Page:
NetSPI Blog

Introducing BetaFast – NetSPI’s Vulnerable Thick Client

Austin Altmann
April 27th, 2020

Another vulnerable application is being unleashed into the world. Developed here at NetSPI, BetaFast is a vulnerable thick client application and valuable resource for practicing security testing.

History

Years ago, a NetSPI consultant was venturing into the basement of our office building to retrieve some fresh fingerless gloves from storage. Wandering through the scarcely lit corridors, littered with the forgotten remnants of tenants past, a treasure caught their eye. Tucked behind dust-caked boxes and an aged flock of Herman Miller Aerons, nestled under the flickering light of a bare incandescent bulb, a computer terminal stood proudly.

A team of NetSPI’s best and brightest took it upon themselves to learn of its secrets. Created by a defunct and untraceable company called BetaFast, this machine’s sole purpose was to dispense Betamax tapes, a medium from 1975. How long had it remained dormant? How long had it remained operational? Why?

Releases

The consultants worked tirelessly to reverse engineer the movie rental kiosk. Its software was written in a proprietary language and, unsurprisingly, was not secure.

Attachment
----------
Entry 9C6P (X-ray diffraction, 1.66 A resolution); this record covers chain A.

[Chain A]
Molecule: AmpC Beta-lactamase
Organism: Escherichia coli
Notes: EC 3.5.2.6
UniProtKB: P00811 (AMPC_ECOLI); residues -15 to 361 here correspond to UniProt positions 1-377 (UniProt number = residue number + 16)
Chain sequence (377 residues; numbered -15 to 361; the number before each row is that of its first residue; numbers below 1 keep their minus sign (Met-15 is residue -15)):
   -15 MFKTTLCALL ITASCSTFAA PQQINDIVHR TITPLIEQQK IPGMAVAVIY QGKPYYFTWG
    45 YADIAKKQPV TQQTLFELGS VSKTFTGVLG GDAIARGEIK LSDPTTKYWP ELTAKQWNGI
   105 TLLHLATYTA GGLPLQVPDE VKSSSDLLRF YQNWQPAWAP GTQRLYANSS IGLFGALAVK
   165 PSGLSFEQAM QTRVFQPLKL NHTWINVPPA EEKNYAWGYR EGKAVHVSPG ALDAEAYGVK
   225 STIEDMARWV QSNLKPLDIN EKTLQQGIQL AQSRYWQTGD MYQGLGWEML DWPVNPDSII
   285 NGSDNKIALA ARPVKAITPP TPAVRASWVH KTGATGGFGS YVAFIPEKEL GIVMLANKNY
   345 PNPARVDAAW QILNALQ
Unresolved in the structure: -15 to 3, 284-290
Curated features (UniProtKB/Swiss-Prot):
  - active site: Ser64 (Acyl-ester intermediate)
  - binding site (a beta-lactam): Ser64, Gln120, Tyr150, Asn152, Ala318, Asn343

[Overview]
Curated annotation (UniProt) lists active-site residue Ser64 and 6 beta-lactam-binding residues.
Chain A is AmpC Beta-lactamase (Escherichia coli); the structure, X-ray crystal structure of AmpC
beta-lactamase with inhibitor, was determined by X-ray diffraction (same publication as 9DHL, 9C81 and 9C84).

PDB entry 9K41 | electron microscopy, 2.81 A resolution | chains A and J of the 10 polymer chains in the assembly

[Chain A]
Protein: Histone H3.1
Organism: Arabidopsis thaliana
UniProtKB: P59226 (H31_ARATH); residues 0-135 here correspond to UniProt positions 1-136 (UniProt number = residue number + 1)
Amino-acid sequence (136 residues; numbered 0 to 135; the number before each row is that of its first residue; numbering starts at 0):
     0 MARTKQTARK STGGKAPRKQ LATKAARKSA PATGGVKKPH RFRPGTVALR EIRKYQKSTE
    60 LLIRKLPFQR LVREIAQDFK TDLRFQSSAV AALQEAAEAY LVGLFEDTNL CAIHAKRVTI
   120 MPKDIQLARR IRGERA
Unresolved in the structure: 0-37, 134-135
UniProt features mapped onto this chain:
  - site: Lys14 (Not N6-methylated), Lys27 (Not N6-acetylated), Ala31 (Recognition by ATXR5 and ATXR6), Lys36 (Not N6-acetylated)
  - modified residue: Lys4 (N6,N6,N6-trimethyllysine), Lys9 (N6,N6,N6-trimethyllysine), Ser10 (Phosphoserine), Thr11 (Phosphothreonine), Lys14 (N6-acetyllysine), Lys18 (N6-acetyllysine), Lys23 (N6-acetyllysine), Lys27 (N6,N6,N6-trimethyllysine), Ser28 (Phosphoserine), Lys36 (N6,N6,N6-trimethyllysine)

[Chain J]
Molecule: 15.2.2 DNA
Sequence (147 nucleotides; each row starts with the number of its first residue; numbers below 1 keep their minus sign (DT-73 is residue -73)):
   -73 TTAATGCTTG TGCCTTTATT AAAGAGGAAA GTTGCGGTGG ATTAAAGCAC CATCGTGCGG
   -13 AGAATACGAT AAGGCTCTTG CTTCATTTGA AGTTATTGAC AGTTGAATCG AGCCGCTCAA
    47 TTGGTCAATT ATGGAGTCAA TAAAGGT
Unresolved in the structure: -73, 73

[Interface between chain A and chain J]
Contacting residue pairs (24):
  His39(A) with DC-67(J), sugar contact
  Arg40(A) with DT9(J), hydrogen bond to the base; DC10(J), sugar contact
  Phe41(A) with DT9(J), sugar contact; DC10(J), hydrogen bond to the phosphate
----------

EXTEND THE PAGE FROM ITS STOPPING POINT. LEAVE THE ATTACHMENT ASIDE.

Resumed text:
The kiosk’s front-end and back-end code has been rewritten in C#. Throughout the upcoming weeks, we will be releasing blog posts outlining the vulnerabilities found in the software. The code can be found on our GitHub. Additionally, our team was able to find and preserve the original BetaFast website, but with an added link to our GitHub: http://www.betafast.net/.

Vulnerabilities

Two vulnerable applications have been released. One is BetaFast, a premier Betamax rental kiosk, written with three-tier architecture. The other is Beta Bank, a premier finance application for the elite, written with two-tier architecture.

BetaFast contains but is not limited to the following vulnerabilities:

  • Hardcoded Encryption Data
  • Hardcoded Encrypted Password
  • SQL Injection
  • Authorization Bypass
  • Missing server-side input validation
  • Cleartext Password Stored – Registry
  • Cleartext Sensitive Data Stored – Files
  • Weak File Upload Controls
  • Weak Input Validation
  • No Code Obfuscation

Beta Bank was written to include many of the above findings while highlighting some additional security flaws:

  • Unencrypted Database Connection
  • Hardcoded Connection String
  • Weak Password Storage
  • Custom Encryption Implementation

Published Installments:

  1. The GUI
  2. The Network
  3. The File System and Registry
  4. The Assemblies
  5. The API
  6. The Memory

Instructions

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